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Bonnie Jo Davis
Editorial guidelines, also known
as writer's guidelines, are the rules set forth by publishers for contributing
authors. In order to have your article taken seriously you must review the
guidelines prior to submission. It is also recommended that you review
previous editions of the publication to get a better feel for the types of
articles favored by the editor(s).
Outlined below are the typical issues covered in editorial guidelines along
with their definitions and any additional information you should know.
Length of article: The minimum and maximum word count of articles considered
for publication. Online articles are usually expected to be 750 to 1,000 words while off-line
publications will often accept a longer article.
Topics: The subjects of articles accepted by the publication. Never submit an
off topic article as this is very annoying and may result in further
submissions from you being banned.
Illustrations/Photographs: Some publications require/accept illustrations or
photographs and will usually specify the size and format required for
Editorial style: Consistency and accuracy governs the use of a style selected
by the editorial department of a publication. Many publications require the
use of the
Associated Press Stylebook which covers spelling, capitalization,
grammar, punctuation and usage.
Author Photograph: Some publications require or accept a photograph of the
author usually included with the submission of the article. Guidelines will
often cover the size and format of photographs.
Byline length: Also known as an author biography or resource box. Some
publications have certain requirements for length, characters per line and
what or how much contact information can be included.
Payment: Your byline is often the only payment you will receive for your
article. However, some publications (particularly those in print) pay for
articles by the word or per article.
Rights: Governs whether or not the publication will accept original or
reprinted articles, how long they plan to use the material and whether the
article can be used elsewhere at the same time.
Query requirement: A query is a letter written to the editor that proposes an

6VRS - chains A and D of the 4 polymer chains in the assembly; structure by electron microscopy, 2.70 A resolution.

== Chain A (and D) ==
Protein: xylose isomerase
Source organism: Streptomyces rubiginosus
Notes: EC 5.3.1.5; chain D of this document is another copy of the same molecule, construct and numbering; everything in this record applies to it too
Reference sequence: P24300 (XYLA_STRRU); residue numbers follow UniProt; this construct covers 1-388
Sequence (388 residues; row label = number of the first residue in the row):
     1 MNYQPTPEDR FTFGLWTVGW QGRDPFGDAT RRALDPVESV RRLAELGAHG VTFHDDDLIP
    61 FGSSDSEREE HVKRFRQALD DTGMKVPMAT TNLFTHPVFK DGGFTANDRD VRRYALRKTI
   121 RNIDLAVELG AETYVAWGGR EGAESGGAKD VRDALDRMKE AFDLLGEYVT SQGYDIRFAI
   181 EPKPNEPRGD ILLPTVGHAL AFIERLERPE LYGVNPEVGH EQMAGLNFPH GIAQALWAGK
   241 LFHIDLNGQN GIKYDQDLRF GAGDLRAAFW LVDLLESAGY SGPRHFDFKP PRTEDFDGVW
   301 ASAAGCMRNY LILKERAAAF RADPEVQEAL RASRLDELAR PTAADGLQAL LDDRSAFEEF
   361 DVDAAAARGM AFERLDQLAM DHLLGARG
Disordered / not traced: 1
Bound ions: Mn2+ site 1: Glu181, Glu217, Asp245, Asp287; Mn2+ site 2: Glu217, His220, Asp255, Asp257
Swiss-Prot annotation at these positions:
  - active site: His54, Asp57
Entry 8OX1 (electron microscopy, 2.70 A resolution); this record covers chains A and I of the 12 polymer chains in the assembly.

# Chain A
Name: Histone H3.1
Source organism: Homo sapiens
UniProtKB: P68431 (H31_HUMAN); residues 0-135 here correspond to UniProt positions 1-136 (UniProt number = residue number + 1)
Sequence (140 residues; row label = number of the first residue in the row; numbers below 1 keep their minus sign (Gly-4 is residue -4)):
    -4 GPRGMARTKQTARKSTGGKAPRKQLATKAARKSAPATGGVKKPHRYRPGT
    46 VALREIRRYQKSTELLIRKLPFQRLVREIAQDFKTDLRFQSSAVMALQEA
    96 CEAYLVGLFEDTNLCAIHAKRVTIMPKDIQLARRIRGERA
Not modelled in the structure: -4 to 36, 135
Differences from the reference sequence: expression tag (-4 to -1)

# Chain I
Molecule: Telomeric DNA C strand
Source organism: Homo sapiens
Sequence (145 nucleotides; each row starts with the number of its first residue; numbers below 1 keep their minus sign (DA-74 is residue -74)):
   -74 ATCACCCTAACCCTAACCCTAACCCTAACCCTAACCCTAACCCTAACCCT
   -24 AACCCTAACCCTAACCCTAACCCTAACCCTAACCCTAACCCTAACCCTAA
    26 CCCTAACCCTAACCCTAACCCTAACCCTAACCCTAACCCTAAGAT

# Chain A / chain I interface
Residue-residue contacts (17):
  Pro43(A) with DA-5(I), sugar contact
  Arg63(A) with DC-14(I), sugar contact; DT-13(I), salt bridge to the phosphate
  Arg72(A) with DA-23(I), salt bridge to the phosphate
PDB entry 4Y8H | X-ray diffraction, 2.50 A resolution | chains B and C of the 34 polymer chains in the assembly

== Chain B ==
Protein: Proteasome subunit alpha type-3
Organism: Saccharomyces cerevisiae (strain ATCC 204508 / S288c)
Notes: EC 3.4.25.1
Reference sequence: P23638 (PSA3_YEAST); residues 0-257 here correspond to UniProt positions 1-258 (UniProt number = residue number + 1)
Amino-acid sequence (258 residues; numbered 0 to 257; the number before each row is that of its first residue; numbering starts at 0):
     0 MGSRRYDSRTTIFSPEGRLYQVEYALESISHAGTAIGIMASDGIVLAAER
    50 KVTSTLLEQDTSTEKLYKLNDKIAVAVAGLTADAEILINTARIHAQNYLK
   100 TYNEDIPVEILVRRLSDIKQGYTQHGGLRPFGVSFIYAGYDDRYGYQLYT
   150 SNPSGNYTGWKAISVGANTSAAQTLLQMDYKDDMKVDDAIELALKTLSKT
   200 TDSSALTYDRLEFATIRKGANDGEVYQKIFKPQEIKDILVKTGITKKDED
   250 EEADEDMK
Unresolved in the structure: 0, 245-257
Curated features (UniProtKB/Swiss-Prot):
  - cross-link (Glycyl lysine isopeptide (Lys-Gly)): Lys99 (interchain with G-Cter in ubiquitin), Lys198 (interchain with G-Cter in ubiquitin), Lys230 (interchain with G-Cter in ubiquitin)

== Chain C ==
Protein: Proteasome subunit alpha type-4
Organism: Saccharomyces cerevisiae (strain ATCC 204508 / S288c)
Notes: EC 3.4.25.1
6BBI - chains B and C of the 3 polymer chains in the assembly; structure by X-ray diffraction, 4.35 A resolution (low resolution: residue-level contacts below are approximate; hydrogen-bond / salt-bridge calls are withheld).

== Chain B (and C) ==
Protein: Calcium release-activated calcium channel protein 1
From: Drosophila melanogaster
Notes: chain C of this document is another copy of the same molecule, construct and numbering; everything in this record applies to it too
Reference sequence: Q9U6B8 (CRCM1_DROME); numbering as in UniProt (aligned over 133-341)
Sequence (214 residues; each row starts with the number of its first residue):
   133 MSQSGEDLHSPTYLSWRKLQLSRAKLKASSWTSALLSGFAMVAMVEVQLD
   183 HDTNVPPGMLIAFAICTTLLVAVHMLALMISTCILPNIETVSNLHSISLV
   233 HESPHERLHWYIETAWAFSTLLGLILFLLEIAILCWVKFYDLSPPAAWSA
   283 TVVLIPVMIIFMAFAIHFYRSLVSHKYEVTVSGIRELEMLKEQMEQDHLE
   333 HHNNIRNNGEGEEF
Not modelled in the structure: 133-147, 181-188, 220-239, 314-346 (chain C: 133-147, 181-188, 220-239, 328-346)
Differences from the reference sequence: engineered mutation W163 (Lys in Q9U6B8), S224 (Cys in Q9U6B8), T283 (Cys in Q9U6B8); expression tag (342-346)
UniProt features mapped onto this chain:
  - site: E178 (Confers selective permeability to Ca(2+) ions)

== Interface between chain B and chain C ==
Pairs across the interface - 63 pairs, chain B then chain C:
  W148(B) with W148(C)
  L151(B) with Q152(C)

article topic and asks permission to submit. Some publications require that
you query the editor (by e-mail, fax or mail) prior to forwarding your article.
Submission methods: Methods of submissions may include via fax, e-mail or hard
copy sent by courier or standard mail.
Editorial calendar: It is not unusual for a publication to establish an
editorial calendar for each year far in advance. The calendar will cover
topics, themes, article types and required submission dates broken down by
Format accepted: Each publication will accept articles in certain formats such
as Word, WordPerfect, text or Adobe Acrobat.
Audience: Demographics such as number of subscribers, gender, educational
level, age and income level.
Notification: When you will be contacted about your submission. Many
publishers choose to contact only if an article is chosen for publication.
Acknowledgements: In some cases you will be required to sign (either
electronically or on paper) an acknowledgement that you have read the
It is very important to understand and follow the editorial guidelines of your
target publications in order to maximize your chances of publication. Not all
publications will include all of the above items in their editorial
guidelines. Contact the editor if any of this information is not disclosed and
you need it to refine your submission.
(c) 2004, Davis Virtual Assistance. All rights in all media reserved.
Bonnie Jo Davis is an
experienced shoestring marketer and her favorite technique is providing
content for publishers. Her latest venture is the moderator of the Article
Submission E-Gazette Yahoo! group which provides a spam free exchange for
writers and publishers. To join the group visit